As Americans, we're used to thinking of our history as beginning in 1776 -- or, if we're really pushing it, in 1492. Daniel Richter, a historian at the University of Pennsylvania, has a longer attention span. His new book, Before the Revolution: America's Ancient Pasts, begins around the year 900, and shows how two ancient civilizations from different sides of the Atlantic converged. Thomas Paine may have written, in Common Sense, that Americans could "begin the world over again" -- but to understand America, Richter argues, you need to think in terms of its "layered pasts," and to see how "ancient worlds remain beneath the surface to mold the nation's current contours."
Landscape (View of a Town), c. 1753; Worcester Art Museum.
Richter begins a half-millenium before Columbus's arrival. History was already happening in North America, where Ancient Native civilizations (like the one built by the Anasazi) were rising and falling; amidst a changing climate, new ways of life, powered by a revolution in agriculture, were being established in new parts of the continent. In Europe, meanwhile, during what we often call the Middle Ages, things were changing, too. Agriculture allowed for the accumulation of wealth, and European land started being divided up into parcels, ruled by armed lords, in the system we now call feudalism. Richter begins by exploring the roots of these two different ways of life -- one driven by an idea of property, the other more decentralized -- which were, unbeknownst to either side, on a crash-course.
Conventional wisdom has it that invading Europeans simply wiped out the Native way of life. In fact, Richter argues, it's better to think of what happened in terms of historical layers, each new layer inheriting the shape of the previous one. In the fifteenth century, conquistadores brought the European Middle Ages to America, fueled by religious zeal; but, almost at the same time, European traders built a different kind of life, learning to coexist with Native civilization and importing a sensibility we might recognize as modern and capitalistic. Soon after, farmers arrived, seeking to divide up and own North American land; then, in the seventeenth century, European governments started getting in on the action, sending armies to conquer not only Native Americans, but independent Europeans as well. Each of these layers, Richter writes, took root only amidst chaos, with violence, and against resistance. At each step, old ways of life were forced aside to make way for the new.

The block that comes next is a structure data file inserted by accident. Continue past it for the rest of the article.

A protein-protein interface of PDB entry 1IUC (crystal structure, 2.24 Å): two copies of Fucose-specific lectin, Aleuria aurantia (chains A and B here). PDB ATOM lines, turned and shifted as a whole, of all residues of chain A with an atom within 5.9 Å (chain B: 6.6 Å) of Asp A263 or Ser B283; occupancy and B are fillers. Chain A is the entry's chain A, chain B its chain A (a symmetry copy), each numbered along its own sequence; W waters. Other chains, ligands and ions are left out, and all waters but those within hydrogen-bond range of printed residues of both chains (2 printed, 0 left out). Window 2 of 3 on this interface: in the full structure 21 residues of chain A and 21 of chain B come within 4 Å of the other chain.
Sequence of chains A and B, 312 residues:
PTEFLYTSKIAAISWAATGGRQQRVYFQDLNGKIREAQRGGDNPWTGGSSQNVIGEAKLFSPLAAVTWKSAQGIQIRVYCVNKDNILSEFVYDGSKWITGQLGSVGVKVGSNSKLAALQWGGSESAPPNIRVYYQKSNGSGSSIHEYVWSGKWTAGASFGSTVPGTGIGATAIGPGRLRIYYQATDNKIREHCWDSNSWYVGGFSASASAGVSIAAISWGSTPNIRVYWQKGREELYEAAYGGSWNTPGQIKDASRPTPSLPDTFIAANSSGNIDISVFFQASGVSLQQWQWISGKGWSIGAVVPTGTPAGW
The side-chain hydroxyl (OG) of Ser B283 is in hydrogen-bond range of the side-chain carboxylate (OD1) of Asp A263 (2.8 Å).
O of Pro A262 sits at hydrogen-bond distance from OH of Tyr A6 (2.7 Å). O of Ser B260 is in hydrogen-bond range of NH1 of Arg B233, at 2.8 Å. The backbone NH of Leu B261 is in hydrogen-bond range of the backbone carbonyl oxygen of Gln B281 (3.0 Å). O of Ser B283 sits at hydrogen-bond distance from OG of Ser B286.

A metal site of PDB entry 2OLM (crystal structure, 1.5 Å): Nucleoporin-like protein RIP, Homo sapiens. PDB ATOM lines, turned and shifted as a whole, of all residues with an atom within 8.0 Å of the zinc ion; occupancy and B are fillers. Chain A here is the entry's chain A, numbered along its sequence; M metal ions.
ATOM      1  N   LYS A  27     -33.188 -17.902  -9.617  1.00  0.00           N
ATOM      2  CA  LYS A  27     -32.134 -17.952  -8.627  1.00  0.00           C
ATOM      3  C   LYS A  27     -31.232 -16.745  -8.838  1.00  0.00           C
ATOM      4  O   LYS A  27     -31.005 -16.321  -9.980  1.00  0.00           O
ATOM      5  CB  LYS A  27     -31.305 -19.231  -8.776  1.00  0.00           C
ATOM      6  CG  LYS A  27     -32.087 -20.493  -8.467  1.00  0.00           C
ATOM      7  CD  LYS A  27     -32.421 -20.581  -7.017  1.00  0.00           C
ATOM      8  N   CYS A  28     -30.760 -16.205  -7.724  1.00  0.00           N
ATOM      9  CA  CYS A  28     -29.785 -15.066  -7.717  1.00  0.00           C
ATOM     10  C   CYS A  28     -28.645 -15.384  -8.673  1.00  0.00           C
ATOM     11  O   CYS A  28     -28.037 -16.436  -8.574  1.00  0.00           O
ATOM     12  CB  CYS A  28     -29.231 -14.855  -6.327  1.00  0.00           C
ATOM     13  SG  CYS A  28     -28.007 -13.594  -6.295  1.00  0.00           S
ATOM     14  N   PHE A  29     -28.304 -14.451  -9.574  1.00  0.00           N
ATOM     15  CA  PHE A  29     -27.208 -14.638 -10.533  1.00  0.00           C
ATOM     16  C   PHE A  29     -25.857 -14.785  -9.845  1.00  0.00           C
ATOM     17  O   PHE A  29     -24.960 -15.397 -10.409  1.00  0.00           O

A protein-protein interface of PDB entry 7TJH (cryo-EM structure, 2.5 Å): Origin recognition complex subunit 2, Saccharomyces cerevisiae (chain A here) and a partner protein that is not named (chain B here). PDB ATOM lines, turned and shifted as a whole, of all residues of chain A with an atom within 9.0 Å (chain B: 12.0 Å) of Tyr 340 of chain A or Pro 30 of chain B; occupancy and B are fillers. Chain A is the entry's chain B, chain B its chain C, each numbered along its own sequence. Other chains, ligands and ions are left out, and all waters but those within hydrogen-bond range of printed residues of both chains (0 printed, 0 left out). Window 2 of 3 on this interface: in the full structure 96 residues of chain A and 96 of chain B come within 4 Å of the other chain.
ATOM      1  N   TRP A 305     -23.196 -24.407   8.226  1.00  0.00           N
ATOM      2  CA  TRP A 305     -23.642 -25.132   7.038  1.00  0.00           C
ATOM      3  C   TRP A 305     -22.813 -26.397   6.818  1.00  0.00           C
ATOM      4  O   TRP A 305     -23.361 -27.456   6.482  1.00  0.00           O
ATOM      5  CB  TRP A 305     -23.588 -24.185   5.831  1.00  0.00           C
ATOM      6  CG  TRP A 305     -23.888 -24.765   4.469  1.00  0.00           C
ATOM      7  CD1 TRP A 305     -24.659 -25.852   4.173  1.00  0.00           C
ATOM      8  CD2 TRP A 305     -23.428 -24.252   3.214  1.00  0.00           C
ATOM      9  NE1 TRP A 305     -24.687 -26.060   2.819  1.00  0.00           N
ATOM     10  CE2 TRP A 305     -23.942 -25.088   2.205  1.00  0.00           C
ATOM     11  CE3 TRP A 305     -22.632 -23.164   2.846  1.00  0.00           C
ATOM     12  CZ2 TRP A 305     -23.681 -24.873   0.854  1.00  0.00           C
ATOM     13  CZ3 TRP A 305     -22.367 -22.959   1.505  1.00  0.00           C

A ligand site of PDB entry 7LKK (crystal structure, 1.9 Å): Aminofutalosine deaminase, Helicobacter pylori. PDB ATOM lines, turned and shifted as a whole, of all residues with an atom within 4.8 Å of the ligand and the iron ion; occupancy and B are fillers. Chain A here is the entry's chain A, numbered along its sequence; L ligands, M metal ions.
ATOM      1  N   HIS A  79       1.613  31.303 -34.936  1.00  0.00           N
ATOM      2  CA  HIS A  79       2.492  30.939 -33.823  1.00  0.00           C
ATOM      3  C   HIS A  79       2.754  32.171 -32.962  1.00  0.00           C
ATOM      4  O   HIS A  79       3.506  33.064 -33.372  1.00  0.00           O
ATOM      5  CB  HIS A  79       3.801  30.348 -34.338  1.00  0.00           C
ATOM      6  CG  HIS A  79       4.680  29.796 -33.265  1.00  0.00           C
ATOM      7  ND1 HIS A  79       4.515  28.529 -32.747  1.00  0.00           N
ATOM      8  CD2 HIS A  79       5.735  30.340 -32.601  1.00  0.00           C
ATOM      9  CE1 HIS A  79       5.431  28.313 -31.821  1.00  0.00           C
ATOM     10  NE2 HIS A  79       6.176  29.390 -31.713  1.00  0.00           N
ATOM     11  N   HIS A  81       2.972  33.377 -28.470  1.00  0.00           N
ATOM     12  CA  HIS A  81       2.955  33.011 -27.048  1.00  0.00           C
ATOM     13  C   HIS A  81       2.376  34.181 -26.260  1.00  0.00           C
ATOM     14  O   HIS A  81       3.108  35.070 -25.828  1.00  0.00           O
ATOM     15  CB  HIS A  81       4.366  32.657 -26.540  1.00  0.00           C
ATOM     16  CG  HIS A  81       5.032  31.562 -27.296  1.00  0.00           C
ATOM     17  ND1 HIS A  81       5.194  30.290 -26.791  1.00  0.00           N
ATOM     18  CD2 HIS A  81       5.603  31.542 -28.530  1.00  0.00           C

By 1776, Americans, far from starting the world anew, were inheriting a world that was already incredibly rich and complex. Richter prefers to call them "Atlanteans": people who couldn't be easily pigeonholed as American, European, or African, but who "partook of all three identities, and of the seaborne commercial and imperial networks that tied them together across the Atlantic." His vision of early American reveals a place less like Colonial Williamsburg, and more like the deck of the Pequod, in Moby-Dick: a new kind of hybrid civilization, built atop the layered ruins of many older ones. Every schoolkid reads about the Founding Fathers. But their stories, Richter writes, "began a thousand years ago."
Kevin Hartnett is a writer in Ann Arbor, Michigan. His last article for Ideas was about choosing Congress by lottery.
Guest blogger Simon Waxman is Managing Editor of Boston Review and has written for WBUR, Alternet, McSweeney's, Jacobin, and others.
Guest blogger Elizabeth Manus is a writer living in New York City. She has been a book review editor at the Boston Phoenix, and a columnist for The New York Observer and Metro.
Guest blogger Sarah Laskow is a freelance writer and editor in New York City. She edits Smithsonian's SmartNews blog and has contributed to Salon, Good, The American Prospect, Bloomberg News, and other publications.
Guest blogger Joshua Glenn is a Boston-based writer, publisher, and freelance semiotician. He was the original Brainiac blogger, and is currently editor of the blog HiLobrow, publisher of a series of Radium Age science fiction novels, and co-author/co-editor of several books, including the story collection "Significant Objects" and the kids' field guide to life "Unbored."
Guest blogger Ruth Graham is a freelance journalist in New Hampshire, and a frequent Ideas contributor. She is a former features editor for the New York Sun, and has written for publications including Slate and the Wall Street Journal.
Joshua Rothman is a graduate student and Teaching Fellow in the Harvard English department, and an Instructor in Public Policy at the Harvard Kennedy School of Government. He teaches novels and political writing.